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Re: [std-proposals] Default arguments should participate in template argument deduction

From: Timur Doumler <cpp_at_[hidden]>
Date: Tue, 29 Mar 2022 16:39:10 +0100
Sure, it does. I didn’t say that templates are the best solution; I merely objected to the characterisation that the example is “bizarre”, as such things do come up in real life.


> On 29 Mar 2022, at 16:37, Tom Honermann <tom_at_[hidden]> wrote:
> On 3/29/22 6:55 AM, Timur Doumler via Std-Proposals wrote:
>> I don’t agree that the second example is bizarre. In fact, I had this exact case in a real-world codebase not too long ago. The idea was that you start an audio device and pass it a process callback (which is mandatory) as well as “device started” and device stopped” callbacks, which are optional callbacks that the device will call before it starts processing and after it stopped processing so you can allocate/deallocate resources required for processing. It would be very nice to be able to write
>> void start_device(auto process_callback, auto started_callback = []{}, auto stopped_callback = []{});
> Do you really want templates in that case? It seems to me that std::function_ref as proposed in P0792 <https://wg21.link/p0792> / P2472 <https://wg21.link/p2472> provides a better solution here.
> Tom.
>> so that if someone doesn’t want to pass the optional two callbacks, they can just leave them out. And to let the function template deduce the type of all three.
>> In practice the signature looked a bit more complicated as there are constraints on the function signature of each callback, but the idea is the same.
>> Cheers,
>> Timur
>>> On 29 Mar 2022, at 01:39, Jason McKesson via Std-Proposals <std-proposals_at_[hidden] <mailto:std-proposals_at_[hidden]>> wrote:
>>> On Mon, Mar 28, 2022 at 3:07 PM Kilian Henneberger via Std-Proposals
>>> <std-proposals_at_[hidden] <mailto:std-proposals_at_[hidden]>> wrote:
>>>> Hello,
>>>> I am wondering whether default arguments should participate in template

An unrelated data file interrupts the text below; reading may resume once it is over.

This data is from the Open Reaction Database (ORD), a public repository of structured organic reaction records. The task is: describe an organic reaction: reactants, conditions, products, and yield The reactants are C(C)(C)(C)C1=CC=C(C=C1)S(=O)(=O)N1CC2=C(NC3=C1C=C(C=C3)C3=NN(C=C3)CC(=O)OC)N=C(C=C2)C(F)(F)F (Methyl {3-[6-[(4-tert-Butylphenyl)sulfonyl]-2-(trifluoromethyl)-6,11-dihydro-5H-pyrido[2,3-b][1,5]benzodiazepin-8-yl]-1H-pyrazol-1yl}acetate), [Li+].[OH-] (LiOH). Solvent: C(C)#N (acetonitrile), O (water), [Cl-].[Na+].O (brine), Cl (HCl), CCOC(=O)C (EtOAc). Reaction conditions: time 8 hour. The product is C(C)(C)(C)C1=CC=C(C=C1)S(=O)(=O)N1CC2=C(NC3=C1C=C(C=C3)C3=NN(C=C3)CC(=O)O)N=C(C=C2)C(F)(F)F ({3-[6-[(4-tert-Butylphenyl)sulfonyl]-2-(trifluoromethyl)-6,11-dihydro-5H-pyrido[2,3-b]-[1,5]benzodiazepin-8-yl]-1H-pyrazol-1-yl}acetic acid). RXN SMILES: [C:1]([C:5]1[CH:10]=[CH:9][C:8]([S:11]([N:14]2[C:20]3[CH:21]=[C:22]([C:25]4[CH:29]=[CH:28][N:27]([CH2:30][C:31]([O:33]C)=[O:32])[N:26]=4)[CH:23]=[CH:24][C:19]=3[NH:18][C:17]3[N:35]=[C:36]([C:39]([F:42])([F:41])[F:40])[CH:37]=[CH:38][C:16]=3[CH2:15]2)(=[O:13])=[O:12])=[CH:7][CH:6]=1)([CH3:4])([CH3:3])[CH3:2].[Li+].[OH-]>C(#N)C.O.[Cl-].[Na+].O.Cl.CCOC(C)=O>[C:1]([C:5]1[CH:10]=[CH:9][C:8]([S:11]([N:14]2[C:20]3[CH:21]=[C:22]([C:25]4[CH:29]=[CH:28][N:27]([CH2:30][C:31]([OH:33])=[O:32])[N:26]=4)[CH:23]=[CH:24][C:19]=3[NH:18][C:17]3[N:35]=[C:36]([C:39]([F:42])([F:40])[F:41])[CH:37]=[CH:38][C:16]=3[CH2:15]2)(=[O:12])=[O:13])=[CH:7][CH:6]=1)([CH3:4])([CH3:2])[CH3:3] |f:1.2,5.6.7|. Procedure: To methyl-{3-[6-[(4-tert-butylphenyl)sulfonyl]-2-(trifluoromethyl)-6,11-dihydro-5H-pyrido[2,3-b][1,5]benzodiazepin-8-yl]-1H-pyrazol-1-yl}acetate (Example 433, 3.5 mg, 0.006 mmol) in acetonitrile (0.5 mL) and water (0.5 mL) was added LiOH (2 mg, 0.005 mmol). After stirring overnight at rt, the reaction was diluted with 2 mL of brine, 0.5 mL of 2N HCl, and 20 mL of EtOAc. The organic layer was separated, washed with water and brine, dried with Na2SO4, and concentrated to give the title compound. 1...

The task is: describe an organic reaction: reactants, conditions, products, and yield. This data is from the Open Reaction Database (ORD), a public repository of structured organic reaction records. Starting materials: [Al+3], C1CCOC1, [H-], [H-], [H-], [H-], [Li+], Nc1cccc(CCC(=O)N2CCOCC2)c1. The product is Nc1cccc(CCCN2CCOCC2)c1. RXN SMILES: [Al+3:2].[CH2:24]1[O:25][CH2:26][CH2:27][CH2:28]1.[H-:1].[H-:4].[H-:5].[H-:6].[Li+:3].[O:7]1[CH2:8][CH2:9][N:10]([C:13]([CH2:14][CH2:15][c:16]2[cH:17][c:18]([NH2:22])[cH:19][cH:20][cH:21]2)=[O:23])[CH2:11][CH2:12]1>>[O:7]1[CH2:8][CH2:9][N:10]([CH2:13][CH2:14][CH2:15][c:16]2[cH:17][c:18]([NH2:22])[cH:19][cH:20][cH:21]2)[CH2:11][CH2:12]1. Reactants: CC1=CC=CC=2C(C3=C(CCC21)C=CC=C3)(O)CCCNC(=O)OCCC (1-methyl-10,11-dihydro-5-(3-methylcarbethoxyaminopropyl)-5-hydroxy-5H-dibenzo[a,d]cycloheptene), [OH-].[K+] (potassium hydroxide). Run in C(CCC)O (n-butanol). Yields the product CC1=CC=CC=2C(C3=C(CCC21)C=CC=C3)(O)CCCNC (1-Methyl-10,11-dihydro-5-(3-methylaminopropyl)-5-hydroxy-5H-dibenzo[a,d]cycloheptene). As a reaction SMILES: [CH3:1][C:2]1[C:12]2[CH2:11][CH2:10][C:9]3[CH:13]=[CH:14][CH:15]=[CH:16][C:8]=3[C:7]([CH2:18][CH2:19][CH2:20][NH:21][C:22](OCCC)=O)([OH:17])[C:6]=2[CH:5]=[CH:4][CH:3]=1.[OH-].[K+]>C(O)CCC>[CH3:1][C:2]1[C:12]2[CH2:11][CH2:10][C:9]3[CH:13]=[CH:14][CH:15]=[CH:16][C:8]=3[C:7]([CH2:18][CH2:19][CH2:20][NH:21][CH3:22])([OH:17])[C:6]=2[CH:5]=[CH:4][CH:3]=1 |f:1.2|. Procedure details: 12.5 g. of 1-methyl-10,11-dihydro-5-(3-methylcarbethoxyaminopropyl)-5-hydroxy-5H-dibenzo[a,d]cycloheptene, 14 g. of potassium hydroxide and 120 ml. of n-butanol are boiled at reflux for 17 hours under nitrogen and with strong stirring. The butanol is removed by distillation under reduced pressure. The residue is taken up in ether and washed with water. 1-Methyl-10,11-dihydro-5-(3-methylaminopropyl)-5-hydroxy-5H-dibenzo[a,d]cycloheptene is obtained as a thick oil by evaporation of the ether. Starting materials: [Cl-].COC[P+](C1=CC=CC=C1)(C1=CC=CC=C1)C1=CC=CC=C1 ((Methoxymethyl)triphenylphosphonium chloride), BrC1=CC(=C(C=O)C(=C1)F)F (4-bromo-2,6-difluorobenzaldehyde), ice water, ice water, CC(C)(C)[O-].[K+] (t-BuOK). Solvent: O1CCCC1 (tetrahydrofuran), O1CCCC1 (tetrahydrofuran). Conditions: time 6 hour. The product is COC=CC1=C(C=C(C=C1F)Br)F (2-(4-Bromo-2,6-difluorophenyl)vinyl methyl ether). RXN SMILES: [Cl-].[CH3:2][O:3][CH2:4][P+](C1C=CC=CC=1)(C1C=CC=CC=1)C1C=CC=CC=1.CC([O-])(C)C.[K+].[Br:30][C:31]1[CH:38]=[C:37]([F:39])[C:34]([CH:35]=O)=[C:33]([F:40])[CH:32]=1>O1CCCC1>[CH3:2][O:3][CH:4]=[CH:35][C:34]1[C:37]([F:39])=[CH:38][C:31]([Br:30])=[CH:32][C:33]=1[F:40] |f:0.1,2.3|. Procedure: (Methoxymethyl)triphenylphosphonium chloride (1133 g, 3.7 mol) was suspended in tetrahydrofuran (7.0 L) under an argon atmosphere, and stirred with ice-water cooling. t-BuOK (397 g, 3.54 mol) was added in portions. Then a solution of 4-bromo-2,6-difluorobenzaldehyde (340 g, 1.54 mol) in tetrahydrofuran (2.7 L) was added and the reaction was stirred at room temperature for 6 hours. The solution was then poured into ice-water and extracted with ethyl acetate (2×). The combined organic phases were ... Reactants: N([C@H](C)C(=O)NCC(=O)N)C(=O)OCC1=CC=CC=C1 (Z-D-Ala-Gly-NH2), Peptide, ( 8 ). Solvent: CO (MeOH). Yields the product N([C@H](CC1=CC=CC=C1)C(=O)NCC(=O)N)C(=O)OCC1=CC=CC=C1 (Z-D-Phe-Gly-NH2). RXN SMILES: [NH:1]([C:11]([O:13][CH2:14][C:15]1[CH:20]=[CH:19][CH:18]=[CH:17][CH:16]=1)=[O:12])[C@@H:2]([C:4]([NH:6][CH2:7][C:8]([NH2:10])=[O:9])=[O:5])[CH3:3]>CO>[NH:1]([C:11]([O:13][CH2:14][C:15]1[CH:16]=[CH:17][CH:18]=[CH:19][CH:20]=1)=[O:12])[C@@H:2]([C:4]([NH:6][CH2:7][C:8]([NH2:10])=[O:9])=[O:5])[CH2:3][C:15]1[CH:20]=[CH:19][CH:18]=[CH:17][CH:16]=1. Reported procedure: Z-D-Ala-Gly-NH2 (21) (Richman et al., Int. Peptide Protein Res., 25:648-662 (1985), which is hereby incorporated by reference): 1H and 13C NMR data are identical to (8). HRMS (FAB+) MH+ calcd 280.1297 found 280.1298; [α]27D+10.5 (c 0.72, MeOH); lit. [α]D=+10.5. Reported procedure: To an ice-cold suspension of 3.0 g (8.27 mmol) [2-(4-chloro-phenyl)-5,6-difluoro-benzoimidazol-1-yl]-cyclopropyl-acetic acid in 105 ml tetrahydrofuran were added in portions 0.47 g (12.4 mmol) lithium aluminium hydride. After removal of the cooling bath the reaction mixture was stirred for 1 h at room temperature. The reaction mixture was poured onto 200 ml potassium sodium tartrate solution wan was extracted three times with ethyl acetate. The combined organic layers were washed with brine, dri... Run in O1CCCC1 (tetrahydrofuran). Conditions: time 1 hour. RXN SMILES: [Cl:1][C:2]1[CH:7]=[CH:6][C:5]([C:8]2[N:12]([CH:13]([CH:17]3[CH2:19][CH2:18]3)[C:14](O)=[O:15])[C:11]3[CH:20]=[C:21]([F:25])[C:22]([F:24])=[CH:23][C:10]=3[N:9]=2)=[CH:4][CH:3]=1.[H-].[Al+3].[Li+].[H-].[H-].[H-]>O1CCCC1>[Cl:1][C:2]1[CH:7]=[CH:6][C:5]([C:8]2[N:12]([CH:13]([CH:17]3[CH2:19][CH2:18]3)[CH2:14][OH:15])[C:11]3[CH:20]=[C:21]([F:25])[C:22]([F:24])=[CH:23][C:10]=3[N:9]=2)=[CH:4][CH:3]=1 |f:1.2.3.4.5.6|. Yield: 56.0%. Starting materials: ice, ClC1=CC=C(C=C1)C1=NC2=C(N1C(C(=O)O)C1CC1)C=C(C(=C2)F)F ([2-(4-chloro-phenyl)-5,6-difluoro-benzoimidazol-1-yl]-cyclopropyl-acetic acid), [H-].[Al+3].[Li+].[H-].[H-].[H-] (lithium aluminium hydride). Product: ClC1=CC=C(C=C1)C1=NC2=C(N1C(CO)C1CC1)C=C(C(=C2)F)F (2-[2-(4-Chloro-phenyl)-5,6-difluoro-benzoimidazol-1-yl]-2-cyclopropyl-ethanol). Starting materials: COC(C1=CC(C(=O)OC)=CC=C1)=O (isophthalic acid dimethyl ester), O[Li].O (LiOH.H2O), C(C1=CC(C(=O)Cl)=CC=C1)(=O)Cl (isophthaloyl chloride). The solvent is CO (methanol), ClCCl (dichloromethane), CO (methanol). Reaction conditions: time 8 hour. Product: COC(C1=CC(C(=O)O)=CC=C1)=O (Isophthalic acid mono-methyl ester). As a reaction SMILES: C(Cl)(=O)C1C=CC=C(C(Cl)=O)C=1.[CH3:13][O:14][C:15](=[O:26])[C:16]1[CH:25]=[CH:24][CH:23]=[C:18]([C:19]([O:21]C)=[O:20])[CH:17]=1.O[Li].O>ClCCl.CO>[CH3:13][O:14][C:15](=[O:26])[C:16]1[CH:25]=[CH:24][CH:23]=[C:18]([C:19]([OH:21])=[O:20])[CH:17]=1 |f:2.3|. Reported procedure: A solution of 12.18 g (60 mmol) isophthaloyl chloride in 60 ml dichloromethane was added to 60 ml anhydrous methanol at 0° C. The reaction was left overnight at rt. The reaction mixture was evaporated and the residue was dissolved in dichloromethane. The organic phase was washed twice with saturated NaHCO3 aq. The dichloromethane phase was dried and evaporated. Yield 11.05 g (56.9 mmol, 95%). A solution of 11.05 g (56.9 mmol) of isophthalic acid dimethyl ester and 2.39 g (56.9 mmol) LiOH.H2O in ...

>>>> argument deduction.
>>>> Currently they don't. Therefore, given following function templates:
>>>> template<class Pred>
>>>> void sort(Pred p = std::less{});
>>>> void set_callback(auto cb = []{});
>>>> auto create_logger(auto sl = std::source_location::current());
>>>> Calling any of those without providing function arguments, will fail to
>>>> compile.
>>> Your first example seems like the kind of code someone would
>>> reasonably write. But your second and third examples are so bizarre
>>> that making them errors makes a lot of sense.
>>> Exactly what type `cb` in the second example should even be is
>>> unclear. Putting lambdas in function declarations is pretty dubious,
>>> and even moreso for template functions that generate a new function
>>> (and presumably a new type) for different instantiations. If you had
>>> other template parameters there, you could start getting weird
>>> behavior.
>>> And your last example is a perfect reason *why* it should fail to
>>> compile. The person who wrote that function clearly thinks that the
>>> `auto` here ought to work like `auto` when declaring a variable. And
>>> it doesn't. They do not intend for the function to be a template, but
>>> that's what they wrote. And they need to *know* that they wrote their
>>> code incorrectly.
>>> We should not play into peoples' misconceptions about how language
>>> features work.
>>>> Yes, there are solutions to make this work already today without any
>>>> changes to the standard.
>>>> Therefore the only motivation that I can give is, that this would make
>>>> programming more convenient.
>>>> In particular, together with abbreviated function templates.
>>>> I would very much welcome your feedback!
>>>> Thanks and kind regards,
>>>> Kilian
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Received on 2022-03-29 15:39:15